Every year I look forward to Passover, when we gather with family and friends, share a festive meal, and retell the story of our exodus from Egypt – with all the lessons applied to today’s urgent moral dilemmas and to the struggles for freedom in America and across the globe. At every seder, I am […]

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A Special Worship Service for Jews with Disabilities and Their Families



by Nancy Crown When I was called to meet with a member of my synagogue’s Congregation-Based Community Organizing Committee, I almost declined.  I was asked to think about what the temple could do that it was not already doing. My main reaction was to reflect on the many opportunities for learning, worship, and community that […]

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What the B’nai Mitzvah Revolution Is (and Is Not)



Last month – on the front page of the New York Times, no less – there was a lengthy article on the state of b’nai mitzvah ceremonies in the United States. This coverage came just days after the latest example of an over-the-top celebration outside Las Vegas, which featured an ostentatious display of dancers, lighting, and more. Perhaps you saw the video on YouTube. The newspaper article questioned – as we all do, I believe – how this rite of passage can become as meaningful and as moving as our ancestors intended. The article proceeds to highlight and applaud what is being termed the B’nai Mitzvah Revolution, a program run by the Union for Reform Judaism, which aims to inject thought and scrutiny into the broader process of becoming b’nai mitzvah.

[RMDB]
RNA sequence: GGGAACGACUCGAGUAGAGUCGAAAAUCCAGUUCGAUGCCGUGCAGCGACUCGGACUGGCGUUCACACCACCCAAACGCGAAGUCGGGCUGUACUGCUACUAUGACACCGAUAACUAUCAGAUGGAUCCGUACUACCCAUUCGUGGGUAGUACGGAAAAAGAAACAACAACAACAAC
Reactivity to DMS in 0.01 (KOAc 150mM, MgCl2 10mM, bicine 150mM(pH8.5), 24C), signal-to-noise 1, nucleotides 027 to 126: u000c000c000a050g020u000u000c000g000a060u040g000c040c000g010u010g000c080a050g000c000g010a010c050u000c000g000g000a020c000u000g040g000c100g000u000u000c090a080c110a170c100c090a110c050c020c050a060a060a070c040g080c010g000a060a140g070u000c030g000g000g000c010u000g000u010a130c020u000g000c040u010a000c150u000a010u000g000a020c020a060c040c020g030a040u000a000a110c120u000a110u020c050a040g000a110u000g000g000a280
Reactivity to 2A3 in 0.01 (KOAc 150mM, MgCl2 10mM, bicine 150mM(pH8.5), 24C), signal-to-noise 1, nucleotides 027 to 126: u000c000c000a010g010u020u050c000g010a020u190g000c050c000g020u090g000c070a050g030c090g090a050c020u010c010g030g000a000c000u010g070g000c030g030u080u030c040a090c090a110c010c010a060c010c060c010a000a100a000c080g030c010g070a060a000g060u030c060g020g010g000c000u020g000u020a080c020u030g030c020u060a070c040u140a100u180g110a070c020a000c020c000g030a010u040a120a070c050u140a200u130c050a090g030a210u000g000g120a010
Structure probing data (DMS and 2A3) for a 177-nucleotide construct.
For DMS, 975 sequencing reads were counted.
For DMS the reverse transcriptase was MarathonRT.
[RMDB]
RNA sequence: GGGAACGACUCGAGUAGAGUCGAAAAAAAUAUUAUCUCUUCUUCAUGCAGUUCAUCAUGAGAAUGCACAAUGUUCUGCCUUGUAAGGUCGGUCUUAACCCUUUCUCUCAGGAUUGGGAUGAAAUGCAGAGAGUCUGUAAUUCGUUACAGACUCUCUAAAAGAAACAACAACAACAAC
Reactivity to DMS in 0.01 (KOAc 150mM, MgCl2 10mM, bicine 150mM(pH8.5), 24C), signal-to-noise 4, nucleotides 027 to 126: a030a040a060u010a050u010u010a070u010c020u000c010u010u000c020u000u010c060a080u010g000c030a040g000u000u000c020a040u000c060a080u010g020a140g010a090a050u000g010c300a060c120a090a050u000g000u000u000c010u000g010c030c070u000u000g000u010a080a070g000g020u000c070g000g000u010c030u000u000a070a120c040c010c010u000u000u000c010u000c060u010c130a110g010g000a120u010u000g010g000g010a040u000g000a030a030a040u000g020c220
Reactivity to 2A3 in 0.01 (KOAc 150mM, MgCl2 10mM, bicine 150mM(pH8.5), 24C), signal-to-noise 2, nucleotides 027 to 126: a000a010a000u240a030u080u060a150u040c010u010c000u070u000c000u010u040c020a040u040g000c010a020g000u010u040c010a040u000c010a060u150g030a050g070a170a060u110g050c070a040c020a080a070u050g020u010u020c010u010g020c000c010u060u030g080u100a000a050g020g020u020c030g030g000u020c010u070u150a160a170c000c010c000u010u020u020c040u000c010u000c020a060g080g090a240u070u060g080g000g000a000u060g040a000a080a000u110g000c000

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How a Whole Congregation Wrote its Rabbi’s Yom Kippur Sermon



Utilizing a process called the Social Sermon, I developed my Yom Kippur morning sermon this year in partnership with Facebook Friends, TED ,and a group of insightful congregants. To be blunt, this year, the whole Congregation Or Ami wrote its rabbi’s Yom Kippur sermon. Where Great Sermon Ideas Come From Rabbis explore sermon ideas from […]

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Internet Round-Up: The Best Jewish Stories on the Web



Here are just a few of the recent stories from across the webosphere that speak directly to (and about) Reform Jews. What Jewish stories have you been reading recently? Leave a comment and let us know! “Man Whose Late Son Was Victim of Bullying Urges Campers to Change Culture,” The Berkshire Eagle Campers at URJ […]

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Tishah B’Av 5773 in Retrospect: Reflections from a Neo-Classical Reform Jew



by Jordan Friedman This year, I did something I’ve never really done before in my entire life. I observed  Tishah B’Av. I went to the home of a very dear friend who is used to marking the solemn day in semi-traditional fashion: by fasting and contemplating all historic tragedies that have befallen the Jews and, […]

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Hectic Times, in the Very Best Way



Despite the fact that summer, with its hopefully slower pace, is just around the corner, the last few weeks have been packed! At the end of April, I joined 117 congregational presidents who had gathered in Atlanta for the annual Scheidt Seminar, the URJ’s unique leadership training initiative specifically designed for current and incoming presidents. […]